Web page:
Before the recent mass influx of new immigrants, the Seyip Association was one of three organisations to which nearly every Chinese person in New Zealand nominally belonged. Membership of these organisations (the Poon Far Association and the Tung Jung Association being the other two) was based on the geographical location of ones ancestral village in Guangdong province in southern China. The region covered by these three organisations was the main source of migrants not only to New Zealand but also to Australia, Canada and the United States during the Gold Rush and the period following, in a slow process of chain migration. There are local Seyip Associations in each of these countries.
In 1929 the Seyip Clansmen's Library was set up in Wellington to look after the interests of Seyip people, but it was not until 1950 that a national organisation was born, and a building purchased. This building in Vivian Street formally housed the Petit Lyon restaurant. In it, escalopes of pork fillet served on a bed of bok choy and field mushrooms with a soy, garlic and ginger is nothing new, it probably had a more humble name: pork chop suey. The dormitory was where the fine dining salon is now located and no doubt the guests, then as now, had to eat what was created by Chef - no choices.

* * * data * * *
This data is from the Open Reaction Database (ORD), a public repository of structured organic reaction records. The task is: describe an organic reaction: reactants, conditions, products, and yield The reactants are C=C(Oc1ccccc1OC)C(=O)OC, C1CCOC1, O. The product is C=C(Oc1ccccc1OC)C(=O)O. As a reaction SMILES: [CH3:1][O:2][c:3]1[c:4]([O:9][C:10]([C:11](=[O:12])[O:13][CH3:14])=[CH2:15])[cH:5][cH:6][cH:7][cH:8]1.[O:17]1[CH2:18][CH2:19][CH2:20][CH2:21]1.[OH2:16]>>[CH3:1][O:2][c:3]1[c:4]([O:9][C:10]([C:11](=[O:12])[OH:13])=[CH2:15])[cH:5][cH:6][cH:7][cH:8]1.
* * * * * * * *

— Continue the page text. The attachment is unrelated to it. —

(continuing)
Today, with members now well-established, there is little need for its welfare functions. The Association now has premises in Ghuznee Street which serves as a centre for fortnightly social gatherings. Members now have the time and the means to visit Seyip sister organisations around the Pacific basin, re-visit their ancestral homes to help the younger generation find their roots and participate at many levels of local community affairs.
- ↑ New Zealand Seyip Association. (n.d). The Seyip Association of New Zealand Inc. Retrieved 5 April 2017, from http://nzseyip.weebly.com/
- ↑ 2.0 2.1 2.2 New Zealand Seyip Association. (n.d). History. Retrieved 5 April 2017, from http://nzseyip.weebly.com/history.html
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